To that end, state Sen. Randi Becker, R-Eatonville, inserted language into the state’s recently approved budget bill that would have put the DNR’s efforts to declare the lake an aquatic reserve while the public provided more input into the lake’s ultimate fate.

“They pulled that provision out at the last minute in conference,” Becker said. “I was upset with the leadership for letting that happen, but I wasn’t going to delay the whole budget process to get it back.”

Pickard and his allies — who include the Pierce County Council, which more than a year ago asked DNR to take a more deliberate approach to the lake question — argue that the lake can serve two objectives, recreational and ecological.

The 515-acre lake and the proposed 500-acre park on the surrounding shore are part of the county’s Graham Community Plan.

But neither the state nor the county has the money to acquire and develop the shoreline.

That’s where the trust comes into play.

The park could be acquired, built and maintained using funds raised by a public-private partnership, says Pickard, a former Dartmouth rowing coach and a longtime rowing activist in the Puget Sound area.

Like New York’s Central Park, which was rescued from decay and deferred maintenance by the nonprofit Central Park Conservancy, Lake Kapowsin basically could cost the government little or no money.

Like the conservancy, the Lake Kapowsin Trust would solicit private donations, grants and charge parking fees and event fees to keep the park maintained.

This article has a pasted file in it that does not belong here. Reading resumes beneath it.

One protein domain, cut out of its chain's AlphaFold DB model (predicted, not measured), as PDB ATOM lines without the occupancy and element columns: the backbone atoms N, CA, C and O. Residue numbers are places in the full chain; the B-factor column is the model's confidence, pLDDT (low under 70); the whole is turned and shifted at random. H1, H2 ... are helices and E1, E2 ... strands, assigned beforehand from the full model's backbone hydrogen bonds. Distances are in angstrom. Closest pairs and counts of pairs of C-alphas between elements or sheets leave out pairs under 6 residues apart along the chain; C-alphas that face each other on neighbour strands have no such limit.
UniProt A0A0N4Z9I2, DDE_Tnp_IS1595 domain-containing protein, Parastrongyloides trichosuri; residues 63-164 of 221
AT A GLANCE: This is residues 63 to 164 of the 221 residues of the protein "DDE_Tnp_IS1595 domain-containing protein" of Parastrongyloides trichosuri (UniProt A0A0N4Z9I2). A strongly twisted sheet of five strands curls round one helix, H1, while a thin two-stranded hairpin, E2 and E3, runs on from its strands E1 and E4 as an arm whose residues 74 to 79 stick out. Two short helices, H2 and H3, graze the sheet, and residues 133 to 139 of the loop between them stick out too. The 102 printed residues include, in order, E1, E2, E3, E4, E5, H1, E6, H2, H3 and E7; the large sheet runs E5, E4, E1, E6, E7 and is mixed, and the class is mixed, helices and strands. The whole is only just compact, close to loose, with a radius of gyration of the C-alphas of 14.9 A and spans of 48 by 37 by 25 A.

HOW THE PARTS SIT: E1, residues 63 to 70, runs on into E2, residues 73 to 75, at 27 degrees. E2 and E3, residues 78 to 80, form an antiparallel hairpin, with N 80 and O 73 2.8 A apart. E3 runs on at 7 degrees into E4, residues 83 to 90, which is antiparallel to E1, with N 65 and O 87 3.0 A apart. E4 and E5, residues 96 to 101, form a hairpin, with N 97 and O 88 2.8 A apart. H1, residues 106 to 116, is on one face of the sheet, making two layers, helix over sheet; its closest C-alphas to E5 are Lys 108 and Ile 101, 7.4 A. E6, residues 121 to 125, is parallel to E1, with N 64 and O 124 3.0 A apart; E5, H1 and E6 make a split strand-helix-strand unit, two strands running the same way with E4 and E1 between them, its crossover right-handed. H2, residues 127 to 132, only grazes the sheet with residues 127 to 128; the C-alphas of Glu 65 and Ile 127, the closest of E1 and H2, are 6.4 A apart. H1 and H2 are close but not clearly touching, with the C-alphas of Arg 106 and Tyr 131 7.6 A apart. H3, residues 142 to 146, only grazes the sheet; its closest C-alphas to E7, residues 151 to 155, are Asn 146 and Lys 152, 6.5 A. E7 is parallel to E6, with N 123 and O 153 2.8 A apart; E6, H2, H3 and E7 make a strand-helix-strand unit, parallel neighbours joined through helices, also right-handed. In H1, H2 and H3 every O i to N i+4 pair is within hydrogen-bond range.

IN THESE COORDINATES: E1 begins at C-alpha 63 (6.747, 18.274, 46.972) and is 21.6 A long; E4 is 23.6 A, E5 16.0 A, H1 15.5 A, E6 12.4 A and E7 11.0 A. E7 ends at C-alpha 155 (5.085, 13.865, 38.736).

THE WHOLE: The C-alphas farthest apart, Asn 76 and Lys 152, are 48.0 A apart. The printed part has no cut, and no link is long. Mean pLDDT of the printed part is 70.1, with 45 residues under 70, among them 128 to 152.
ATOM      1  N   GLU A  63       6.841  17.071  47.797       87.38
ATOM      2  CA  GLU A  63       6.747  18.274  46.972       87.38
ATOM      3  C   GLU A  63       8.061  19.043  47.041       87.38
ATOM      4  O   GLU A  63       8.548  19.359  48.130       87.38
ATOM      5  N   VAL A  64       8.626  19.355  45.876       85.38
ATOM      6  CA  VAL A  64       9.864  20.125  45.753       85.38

Pickard says the trust model would protect and preserve the lake better than DNR’s plan because it would acquire the surrounding land. DNR’s plan calls for preserving only the lake.

The state’s plan would leave the shoreline open to potential residential and commercial development, the trust argues. Nearby, housing subdivisions are creeping ever nearer from Graham and Eatonville.

The trust’s plan calls for creating an Olympic-style rowing course on part of the lake. Pickard said the lake is ideal for such a course because it’s deep enough, wide enough and long enough to accommodate a 2,000-meter, 10-lane course.

Few venues in the country or the world, he said, have conditions as good as Lake Kapowsin.

The Montlake Cut, for instance, where the University of Washington’s rowing team competes, is too narrow for an Olympic course. Lake Kapowsin is ideal for such events because the area is sheltered from most winds and when winds do blow, they tend to be steady from one direction. Pickard said.